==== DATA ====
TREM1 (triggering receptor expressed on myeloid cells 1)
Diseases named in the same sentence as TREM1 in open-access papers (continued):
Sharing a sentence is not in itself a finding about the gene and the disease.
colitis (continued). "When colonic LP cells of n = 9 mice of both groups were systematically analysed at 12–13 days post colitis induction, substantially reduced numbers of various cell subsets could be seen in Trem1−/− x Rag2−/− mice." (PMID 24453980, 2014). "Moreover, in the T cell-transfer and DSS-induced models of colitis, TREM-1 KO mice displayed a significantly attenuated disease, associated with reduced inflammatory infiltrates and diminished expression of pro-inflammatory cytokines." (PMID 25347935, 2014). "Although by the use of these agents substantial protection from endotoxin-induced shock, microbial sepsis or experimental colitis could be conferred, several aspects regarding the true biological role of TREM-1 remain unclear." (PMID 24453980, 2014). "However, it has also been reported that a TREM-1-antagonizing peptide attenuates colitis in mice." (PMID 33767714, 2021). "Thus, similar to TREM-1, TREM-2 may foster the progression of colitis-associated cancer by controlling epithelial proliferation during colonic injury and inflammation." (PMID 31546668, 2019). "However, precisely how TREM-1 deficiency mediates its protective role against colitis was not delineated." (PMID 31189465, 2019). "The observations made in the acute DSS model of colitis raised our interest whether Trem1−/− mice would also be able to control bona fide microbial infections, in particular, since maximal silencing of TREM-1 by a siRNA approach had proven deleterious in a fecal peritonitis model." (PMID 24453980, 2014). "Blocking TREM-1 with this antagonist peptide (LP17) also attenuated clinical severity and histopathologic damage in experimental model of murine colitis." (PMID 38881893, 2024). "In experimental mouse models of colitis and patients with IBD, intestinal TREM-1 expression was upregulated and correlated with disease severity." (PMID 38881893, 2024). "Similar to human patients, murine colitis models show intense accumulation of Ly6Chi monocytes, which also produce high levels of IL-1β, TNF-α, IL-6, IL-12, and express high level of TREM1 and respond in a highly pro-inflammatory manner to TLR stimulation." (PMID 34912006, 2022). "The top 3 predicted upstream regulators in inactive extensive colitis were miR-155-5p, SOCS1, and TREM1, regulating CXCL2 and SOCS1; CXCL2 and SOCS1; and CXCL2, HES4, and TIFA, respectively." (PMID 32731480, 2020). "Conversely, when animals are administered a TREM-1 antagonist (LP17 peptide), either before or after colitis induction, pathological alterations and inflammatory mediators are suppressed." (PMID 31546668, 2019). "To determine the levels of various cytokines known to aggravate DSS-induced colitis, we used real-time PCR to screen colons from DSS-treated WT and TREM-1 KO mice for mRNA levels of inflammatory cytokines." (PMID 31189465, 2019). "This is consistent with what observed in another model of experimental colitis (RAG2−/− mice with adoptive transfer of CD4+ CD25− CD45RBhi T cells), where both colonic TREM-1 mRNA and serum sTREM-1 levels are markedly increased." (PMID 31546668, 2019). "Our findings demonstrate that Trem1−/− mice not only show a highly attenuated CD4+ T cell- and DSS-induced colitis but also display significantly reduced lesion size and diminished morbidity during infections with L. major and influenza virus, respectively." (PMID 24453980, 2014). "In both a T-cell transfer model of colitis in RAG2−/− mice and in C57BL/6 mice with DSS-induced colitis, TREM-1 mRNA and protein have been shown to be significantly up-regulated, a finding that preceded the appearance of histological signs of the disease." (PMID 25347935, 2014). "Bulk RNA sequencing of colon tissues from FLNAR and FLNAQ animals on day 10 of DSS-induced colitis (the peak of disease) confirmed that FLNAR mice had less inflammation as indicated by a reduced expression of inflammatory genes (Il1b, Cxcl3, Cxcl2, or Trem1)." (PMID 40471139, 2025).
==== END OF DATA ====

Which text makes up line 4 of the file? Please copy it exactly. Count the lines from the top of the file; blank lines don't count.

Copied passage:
colitis (continued). "When colonic LP cells of n = 9 mice of both groups were systematically analysed at 12–13 days post colitis induction, substantially reduced numbers of various cell subsets could be seen in Trem1−/− x Rag2−/− mice." (PMID 24453980, 2014). "Moreover, in the T cell-transfer and DSS-induced models of colitis, TREM-1 KO mice displayed a significantly attenuated disease, associated with reduced inflammatory infiltrates and diminished expression of pro-inflammatory cytokines." (PMID 25347935, 2014). "Although by the use of these agents substantial protection from endotoxin-induced shock, microbial sepsis or experimental colitis could be conferred, several aspects regarding the true biological role of TREM-1 remain unclear." (PMID 24453980, 2014). "However, it has also been reported that a TREM-1-antagonizing peptide attenuates colitis in mice." (PMID 33767714, 2021). "Thus, similar to TREM-1, TREM-2 may foster the progression of colitis-associated cancer by controlling epithelial proliferation during colonic injury and inflammation." (PMID 31546668, 2019). "However, precisely how TREM-1 deficiency mediates its protective role against colitis was not delineated." (PMID 31189465, 2019). "The observations made in the acute DSS model of colitis raised our interest whether Trem1−/− mice would also be able to control bona fide microbial infections, in particular, since maximal silencing of TREM-1 by a siRNA approach had proven deleterious in a fecal peritonitis model." (PMID 24453980, 2014). "Blocking TREM-1 with this antagonist peptide (LP17) also attenuated clinical severity and histopathologic damage in experimental model of murine colitis." (PMID 38881893, 2024). "In experimental mouse models of colitis and patients with IBD, intestinal TREM-1 expression was upregulated and correlated with disease severity." (PMID 38881893, 2024). "Similar to human patients, murine colitis models show intense accumulation of Ly6Chi monocytes, which also produce high levels of IL-1β, TNF-α, IL-6, IL-12, and express high level of TREM1 and respond in a highly pro-inflammatory manner to TLR stimulation." (PMID 34912006, 2022). "The top 3 predicted upstream regulators in inactive extensive colitis were miR-155-5p, SOCS1, and TREM1, regulating CXCL2 and SOCS1; CXCL2 and SOCS1; and CXCL2, HES4, and TIFA, respectively." (PMID 32731480, 2020). "Conversely, when animals are administered a TREM-1 antagonist (LP17 peptide), either before or after colitis induction, pathological alterations and inflammatory mediators are suppressed." (PMID 31546668, 2019). "To determine the levels of various cytokines known to aggravate DSS-induced colitis, we used real-time PCR to screen colons from DSS-treated WT and TREM-1 KO mice for mRNA levels of inflammatory cytokines." (PMID 31189465, 2019). "This is consistent with what observed in another model of experimental colitis (RAG2−/− mice with adoptive transfer of CD4+ CD25− CD45RBhi T cells), where both colonic TREM-1 mRNA and serum sTREM-1 levels are markedly increased." (PMID 31546668, 2019). "Our findings demonstrate that Trem1−/− mice not only show a highly attenuated CD4+ T cell- and DSS-induced colitis but also display significantly reduced lesion size and diminished morbidity during infections with L. major and influenza virus, respectively." (PMID 24453980, 2014). "In both a T-cell transfer model of colitis in RAG2−/− mice and in C57BL/6 mice with DSS-induced colitis, TREM-1 mRNA and protein have been shown to be significantly up-regulated, a finding that preceded the appearance of histological signs of the disease." (PMID 25347935, 2014). "Bulk RNA sequencing of colon tissues from FLNAR and FLNAQ animals on day 10 of DSS-induced colitis (the peak of disease) confirmed that FLNAR mice had less inflammation as indicated by a reduced expression of inflammatory genes (Il1b, Cxcl3, Cxcl2, or Trem1)." (PMID 40471139, 2025).